The Inter-American Dialogue’s China program is pleased to provide monthly reports on China’s media coverage of Latin America. Though still relatively limited, Chinese media reporting on Latin America has expanded in recent years. In January 2014, Chinese coverage focused principally on Mexico’s business outlook, incidents of violence and macroeconomic risk in certain Latin American countries.

Mexico featured in more Chinese headlines this month than any other Latin American nation. Coverage focused principally on the country’s economic prospects, and conveyed particular optimism over recent reforms to energy (墨西哥能源改革:牵一发而动全身) and other sectors (经合组织:墨西哥的改革将会带来超过4%的经济增幅). Another article added that the country leads emerging markets in levels of direct investment in the United States (墨西哥是在美国直接投资最多的发展中国家).

Mexico1Business media highlighted the strong position of Mexico’s steel (墨西哥将发展可再生能源) and renewable energy (亚太议会论坛第22届年会在墨西哥闭幕) industries – two sectors of considerable interest to China’s overseas enterprises. One source warned, however, that Mexican government officials that the country would being to levy anti-dumping taxes against Chinese porcelain products (墨西哥对中国产陶瓷制品征收反倾销税).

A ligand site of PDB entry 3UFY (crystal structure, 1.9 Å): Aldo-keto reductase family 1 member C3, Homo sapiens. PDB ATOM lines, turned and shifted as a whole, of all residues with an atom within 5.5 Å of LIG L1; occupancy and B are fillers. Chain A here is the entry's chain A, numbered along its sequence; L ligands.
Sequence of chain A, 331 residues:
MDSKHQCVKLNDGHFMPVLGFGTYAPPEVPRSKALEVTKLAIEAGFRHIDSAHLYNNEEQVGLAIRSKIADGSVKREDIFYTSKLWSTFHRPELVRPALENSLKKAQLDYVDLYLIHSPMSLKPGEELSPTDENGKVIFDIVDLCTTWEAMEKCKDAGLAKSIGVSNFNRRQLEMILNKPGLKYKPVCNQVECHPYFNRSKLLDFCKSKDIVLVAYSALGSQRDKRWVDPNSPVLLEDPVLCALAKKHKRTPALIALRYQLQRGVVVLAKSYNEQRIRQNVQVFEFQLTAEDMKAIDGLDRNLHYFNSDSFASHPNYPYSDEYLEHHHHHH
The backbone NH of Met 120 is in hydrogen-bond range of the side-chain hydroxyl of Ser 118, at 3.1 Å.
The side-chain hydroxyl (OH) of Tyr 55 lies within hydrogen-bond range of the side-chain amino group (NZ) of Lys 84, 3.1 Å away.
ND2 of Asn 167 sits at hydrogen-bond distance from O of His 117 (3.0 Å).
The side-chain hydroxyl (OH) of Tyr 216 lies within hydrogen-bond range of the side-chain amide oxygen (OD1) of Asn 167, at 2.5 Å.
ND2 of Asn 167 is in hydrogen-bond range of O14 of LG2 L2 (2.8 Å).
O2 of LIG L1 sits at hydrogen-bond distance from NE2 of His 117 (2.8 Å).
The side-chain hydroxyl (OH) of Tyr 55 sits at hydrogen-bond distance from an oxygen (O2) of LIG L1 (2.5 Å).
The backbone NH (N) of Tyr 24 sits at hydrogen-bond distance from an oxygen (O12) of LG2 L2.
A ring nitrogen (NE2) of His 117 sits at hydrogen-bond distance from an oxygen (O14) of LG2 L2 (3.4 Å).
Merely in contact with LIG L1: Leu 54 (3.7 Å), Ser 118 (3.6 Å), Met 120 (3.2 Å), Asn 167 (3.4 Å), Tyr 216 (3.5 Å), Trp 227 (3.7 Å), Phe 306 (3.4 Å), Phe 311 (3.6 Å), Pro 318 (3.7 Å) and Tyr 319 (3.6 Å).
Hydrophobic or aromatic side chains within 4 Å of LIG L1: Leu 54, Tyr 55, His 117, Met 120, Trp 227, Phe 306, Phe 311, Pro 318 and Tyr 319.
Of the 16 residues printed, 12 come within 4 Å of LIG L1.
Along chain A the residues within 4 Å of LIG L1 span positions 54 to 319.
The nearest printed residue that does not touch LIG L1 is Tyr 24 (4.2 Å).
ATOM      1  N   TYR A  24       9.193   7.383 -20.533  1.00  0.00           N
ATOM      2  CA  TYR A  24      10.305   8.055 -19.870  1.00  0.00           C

Chinese news sources also focused on violence in Latin America with some frequency. In Mexico, this included a report on the January 12conflict between drug cartels and the national militia in the state of Michoacán (墨西哥民兵攻击毒枭控制城镇 枪战1个半小时). Other articles referenced the rising homicide rate in Venezuela (委内瑞拉去年发生两万起凶杀 成最危险国家之一), tensions over negotiations between Colombia’s government and the FARC (哥伦比亚防长指责反政府武装不遵守停火诺言), and the unrest in Brazil caused by rolezinhos, or flash mobs in affluent areas (巴西兴起贫民”快闪族” 到高档商场抗议迫使其关闭).

Cristina_Fernandez_y_Hu_Jintao_2Finally, multiple stories noted the increasingly risky economic outlook for many Latin American countries. Currency woes in Brazil (拉美汇率危机蔓延 巴西率先加息应对) and Argentina (民调显示多数阿根廷人认为国家经济“误入歧途”) were featured, as exchange and inflation rates put growing pressure on the central banks in both countries. A different article expressed concern over copper and fruit exports from Chile, indicating that 14 of the country’s ports were crippled by labor strikes (智利罢工潮阻铜出口 铜业股有望爆发).

Photo Credit: Bandera de México/ Cristian Frausto BernalCC BY-SA 2.0; Presidents of Argentina Cristina Fernandez and China Hu Jintao meet in Beijing/ BY-SA 2.0